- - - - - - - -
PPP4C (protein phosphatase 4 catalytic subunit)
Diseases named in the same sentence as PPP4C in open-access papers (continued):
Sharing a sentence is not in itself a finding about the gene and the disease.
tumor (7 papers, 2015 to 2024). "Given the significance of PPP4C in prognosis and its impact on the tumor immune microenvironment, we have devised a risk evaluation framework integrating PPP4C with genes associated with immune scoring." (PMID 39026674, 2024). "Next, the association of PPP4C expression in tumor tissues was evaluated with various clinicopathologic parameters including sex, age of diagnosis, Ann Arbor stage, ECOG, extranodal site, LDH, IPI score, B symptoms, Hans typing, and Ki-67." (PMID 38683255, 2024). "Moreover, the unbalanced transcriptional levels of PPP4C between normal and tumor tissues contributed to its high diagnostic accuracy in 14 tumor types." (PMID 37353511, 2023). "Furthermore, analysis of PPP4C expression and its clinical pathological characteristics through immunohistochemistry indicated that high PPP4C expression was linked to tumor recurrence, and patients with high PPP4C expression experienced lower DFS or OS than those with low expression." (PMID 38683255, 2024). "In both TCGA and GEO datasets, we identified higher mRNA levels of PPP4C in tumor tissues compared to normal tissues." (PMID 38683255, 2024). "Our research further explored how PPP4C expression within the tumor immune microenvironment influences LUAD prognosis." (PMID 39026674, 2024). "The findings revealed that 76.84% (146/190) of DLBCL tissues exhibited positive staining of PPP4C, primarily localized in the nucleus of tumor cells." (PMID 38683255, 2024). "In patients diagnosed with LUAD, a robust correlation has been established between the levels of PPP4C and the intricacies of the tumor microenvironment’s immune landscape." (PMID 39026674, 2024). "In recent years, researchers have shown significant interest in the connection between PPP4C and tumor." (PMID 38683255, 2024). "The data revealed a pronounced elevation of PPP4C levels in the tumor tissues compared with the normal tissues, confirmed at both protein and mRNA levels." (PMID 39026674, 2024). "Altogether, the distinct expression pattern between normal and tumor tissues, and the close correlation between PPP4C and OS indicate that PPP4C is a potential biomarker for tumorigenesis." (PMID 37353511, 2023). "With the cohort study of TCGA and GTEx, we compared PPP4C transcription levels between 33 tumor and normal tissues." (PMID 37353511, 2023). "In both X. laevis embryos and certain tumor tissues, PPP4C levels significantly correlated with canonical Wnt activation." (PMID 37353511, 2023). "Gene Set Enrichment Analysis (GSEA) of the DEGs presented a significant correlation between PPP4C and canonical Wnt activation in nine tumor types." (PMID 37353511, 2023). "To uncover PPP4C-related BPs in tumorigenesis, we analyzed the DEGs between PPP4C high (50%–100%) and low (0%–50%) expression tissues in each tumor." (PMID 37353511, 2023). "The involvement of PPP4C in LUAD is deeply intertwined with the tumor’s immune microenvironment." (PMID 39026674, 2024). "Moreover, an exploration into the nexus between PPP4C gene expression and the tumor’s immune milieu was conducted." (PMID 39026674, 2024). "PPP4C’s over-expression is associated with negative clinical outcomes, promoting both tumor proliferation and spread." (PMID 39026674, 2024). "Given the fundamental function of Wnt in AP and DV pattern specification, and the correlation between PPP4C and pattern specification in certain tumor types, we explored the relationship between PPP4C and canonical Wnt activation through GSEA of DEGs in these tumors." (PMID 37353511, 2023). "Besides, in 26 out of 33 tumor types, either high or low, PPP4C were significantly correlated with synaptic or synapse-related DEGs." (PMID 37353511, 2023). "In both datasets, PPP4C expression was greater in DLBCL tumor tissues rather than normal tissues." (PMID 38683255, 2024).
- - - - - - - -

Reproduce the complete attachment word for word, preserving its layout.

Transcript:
PPP4C (protein phosphatase 4 catalytic subunit)
Diseases named in the same sentence as PPP4C in open-access papers (continued):
Sharing a sentence is not in itself a finding about the gene and the disease.
tumor (7 papers, 2015 to 2024). "Given the significance of PPP4C in prognosis and its impact on the tumor immune microenvironment, we have devised a risk evaluation framework integrating PPP4C with genes associated with immune scoring." (PMID 39026674, 2024). "Next, the association of PPP4C expression in tumor tissues was evaluated with various clinicopathologic parameters including sex, age of diagnosis, Ann Arbor stage, ECOG, extranodal site, LDH, IPI score, B symptoms, Hans typing, and Ki-67." (PMID 38683255, 2024). "Moreover, the unbalanced transcriptional levels of PPP4C between normal and tumor tissues contributed to its high diagnostic accuracy in 14 tumor types." (PMID 37353511, 2023). "Furthermore, analysis of PPP4C expression and its clinical pathological characteristics through immunohistochemistry indicated that high PPP4C expression was linked to tumor recurrence, and patients with high PPP4C expression experienced lower DFS or OS than those with low expression." (PMID 38683255, 2024). "In both TCGA and GEO datasets, we identified higher mRNA levels of PPP4C in tumor tissues compared to normal tissues." (PMID 38683255, 2024). "Our research further explored how PPP4C expression within the tumor immune microenvironment influences LUAD prognosis." (PMID 39026674, 2024). "The findings revealed that 76.84% (146/190) of DLBCL tissues exhibited positive staining of PPP4C, primarily localized in the nucleus of tumor cells." (PMID 38683255, 2024). "In patients diagnosed with LUAD, a robust correlation has been established between the levels of PPP4C and the intricacies of the tumor microenvironment’s immune landscape." (PMID 39026674, 2024). "In recent years, researchers have shown significant interest in the connection between PPP4C and tumor." (PMID 38683255, 2024). "The data revealed a pronounced elevation of PPP4C levels in the tumor tissues compared with the normal tissues, confirmed at both protein and mRNA levels." (PMID 39026674, 2024). "Altogether, the distinct expression pattern between normal and tumor tissues, and the close correlation between PPP4C and OS indicate that PPP4C is a potential biomarker for tumorigenesis." (PMID 37353511, 2023). "With the cohort study of TCGA and GTEx, we compared PPP4C transcription levels between 33 tumor and normal tissues." (PMID 37353511, 2023). "In both X. laevis embryos and certain tumor tissues, PPP4C levels significantly correlated with canonical Wnt activation." (PMID 37353511, 2023). "Gene Set Enrichment Analysis (GSEA) of the DEGs presented a significant correlation between PPP4C and canonical Wnt activation in nine tumor types." (PMID 37353511, 2023). "To uncover PPP4C-related BPs in tumorigenesis, we analyzed the DEGs between PPP4C high (50%–100%) and low (0%–50%) expression tissues in each tumor." (PMID 37353511, 2023). "The involvement of PPP4C in LUAD is deeply intertwined with the tumor’s immune microenvironment." (PMID 39026674, 2024). "Moreover, an exploration into the nexus between PPP4C gene expression and the tumor’s immune milieu was conducted." (PMID 39026674, 2024). "PPP4C’s over-expression is associated with negative clinical outcomes, promoting both tumor proliferation and spread." (PMID 39026674, 2024). "Given the fundamental function of Wnt in AP and DV pattern specification, and the correlation between PPP4C and pattern specification in certain tumor types, we explored the relationship between PPP4C and canonical Wnt activation through GSEA of DEGs in these tumors." (PMID 37353511, 2023). "Besides, in 26 out of 33 tumor types, either high or low, PPP4C were significantly correlated with synaptic or synapse-related DEGs." (PMID 37353511, 2023). "In both datasets, PPP4C expression was greater in DLBCL tumor tissues rather than normal tissues." (PMID 38683255, 2024).